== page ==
Emulation Question

Discussion in 'Supercard' started by user64, Aug 15, 2013.

  1. user64
    OP

    user64 GBAtemp Fan

    Member
    329
    48
    Aug 14, 2013
    Canada
    So I recently got a Supercard DSTWO, and before I did I was under the impression that GBA was harder to emulate than SNES. However, games in CATSFC are slower than in tempGBA (ex. SNES games and their remakes). I was wondering why... is it because of the resolution of the SNES, or a hardware thing, the quality of the emulator, or something else?
     
  2. Rydian

    Rydian Resident Furvertâ„¢

    Member
    27,883
    8,110
    Feb 4, 2010
    United States
    Cave Entrance, Watching Cyan Write Letters
    The resolution plays a part, but it's also the layering (SNES has more layers) and other graphical things that differ.

    The DS, even with the DSTwo, is limited in a lot of ways. One of those being the transfer speed, the DSTwo can only send so much data to the DS at once.
     
  3. user64
    OP

    user64 GBAtemp Fan

    Member
    329
    48
    Aug 14, 2013
    Canada
    So you're saying that the problem is a mix of the layering speed in SNES games, along with the DSTwo's transfer speed due to resolution? It just seemed odd that the GBA emulation was so much faster (fps), considering that the GBA could (attempt to) emulate the SNES.
     
  4. Nebuleon

    Nebuleon MAH BOI/GURL

    Member
    900
    465
    Dec 22, 2012
    Canada
    There are three main causes.

    * CPU emulation. In Snes9x (CATSFC), the CPU emulation loop goes over each instruction, parses it, then determines what to do in C code. That's slow. In gpSP (TempGBA), the CPU emulation loop goes over instructions it has not seen before, parses them, then transforms them into raw machine code that it runs when it is asked to run the game.

    * Sound. On the SNES, the audio processing unit (APU) is separate from the CPU and very processor-intensive to emulate, due to having so many things: 8 channels, each with pan, frequency modulation, samples or noise, and an echo buffer. The GBA has 2 direct PCM channels fed directly from memory, 2 beeper channels and noise, and the audio is controlled by the same CPU as the game. Those are much easier to emulate.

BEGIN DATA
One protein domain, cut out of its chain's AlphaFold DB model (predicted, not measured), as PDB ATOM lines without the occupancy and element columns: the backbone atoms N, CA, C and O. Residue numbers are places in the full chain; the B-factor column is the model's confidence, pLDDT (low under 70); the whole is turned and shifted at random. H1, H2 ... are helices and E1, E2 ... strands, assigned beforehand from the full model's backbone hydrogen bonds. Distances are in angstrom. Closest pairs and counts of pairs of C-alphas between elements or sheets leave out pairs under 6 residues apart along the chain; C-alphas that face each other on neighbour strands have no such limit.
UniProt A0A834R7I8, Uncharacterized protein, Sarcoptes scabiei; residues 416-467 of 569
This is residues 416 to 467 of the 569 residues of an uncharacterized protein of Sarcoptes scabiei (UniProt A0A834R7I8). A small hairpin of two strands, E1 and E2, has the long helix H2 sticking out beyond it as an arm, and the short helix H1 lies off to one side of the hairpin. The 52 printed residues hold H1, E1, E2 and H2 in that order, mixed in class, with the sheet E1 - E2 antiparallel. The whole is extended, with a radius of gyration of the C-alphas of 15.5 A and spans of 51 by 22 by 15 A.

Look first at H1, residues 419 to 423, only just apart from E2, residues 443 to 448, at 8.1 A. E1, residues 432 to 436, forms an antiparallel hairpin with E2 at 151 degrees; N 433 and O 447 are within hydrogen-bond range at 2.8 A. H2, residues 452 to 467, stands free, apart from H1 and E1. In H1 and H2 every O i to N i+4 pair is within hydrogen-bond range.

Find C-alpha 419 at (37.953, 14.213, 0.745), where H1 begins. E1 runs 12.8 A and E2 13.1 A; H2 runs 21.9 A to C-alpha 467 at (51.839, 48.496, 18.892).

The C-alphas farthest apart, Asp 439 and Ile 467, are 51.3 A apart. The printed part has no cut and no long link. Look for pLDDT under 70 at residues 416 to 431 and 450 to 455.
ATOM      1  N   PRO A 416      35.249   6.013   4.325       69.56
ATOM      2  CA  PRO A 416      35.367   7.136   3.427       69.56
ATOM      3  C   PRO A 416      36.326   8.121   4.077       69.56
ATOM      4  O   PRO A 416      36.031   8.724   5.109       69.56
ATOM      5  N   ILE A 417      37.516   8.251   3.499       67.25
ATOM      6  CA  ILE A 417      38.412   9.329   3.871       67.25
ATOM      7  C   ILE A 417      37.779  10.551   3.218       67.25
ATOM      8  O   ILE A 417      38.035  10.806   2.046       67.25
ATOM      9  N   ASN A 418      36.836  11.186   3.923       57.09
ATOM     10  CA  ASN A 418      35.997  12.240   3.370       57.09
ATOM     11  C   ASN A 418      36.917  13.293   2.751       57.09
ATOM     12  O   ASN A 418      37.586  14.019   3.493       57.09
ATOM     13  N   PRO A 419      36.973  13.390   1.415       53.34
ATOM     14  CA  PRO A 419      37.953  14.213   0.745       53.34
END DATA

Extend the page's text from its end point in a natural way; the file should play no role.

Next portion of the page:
* Graphics. The SNES has many graphical modes, with 3 backgrounds, color subtraction/addition effects, or rotation, or transparency/translucency, or fading, and sprites. The GBA has two backgrounds with possible fading, alpha blending and transparency, and sprites.
     
  5. user64
    OP

    user64 GBAtemp Fan

    Member
    329
    48
    Aug 14, 2013
    Canada
    Thanks Nebuleon! So for CPU, is it that the SNES instructions are all weird and hard to emulate, but GBA instructions are simpler for the DSTWO to emulate... or is it the nature of the base emulators (Snes9x and gpSP) which cause the two emulators to process the instructions in different ways?

    I understand why the audio and video are slower with the SNES, but why does the SNES have a much more complicated audio-visual system? I would imagine that the GBA would have power to display things such as 3 or more backgrounds, so if the GBA isn't processing that much audio or visual content... what exactly is it doing?

    Also, does that mean certain video/audio things had to be simplified in games ported from the SNES to the GBA? Such as games with 3 backgrounds displayed at once, did they have to cut one out or something?
     
  6. Rydian

    Rydian Resident Furvertâ„¢

    Member
    27,883
    8,110
    Feb 4, 2010
    United States
    Cave Entrance, Watching Cyan Write Letters
    I can't speak much for graphics, but when it comes to sound, yes ports form the SNES to the GBA were often gimped. In fact people made ROM hacks to replace the sound data on GBA games to make them sound better than the original porting team cared to do when they had to change everything over.
    http://gbatemp.net/threads/final-fantasy-vi-sound-restoration.251239/
     
  7. user64
    OP

    user64 GBAtemp Fan

    Member
    329
    48
    Aug 14, 2013
    Canada
    Interesting... I already knew about color restoration hacks, but not about sound replacement hacks.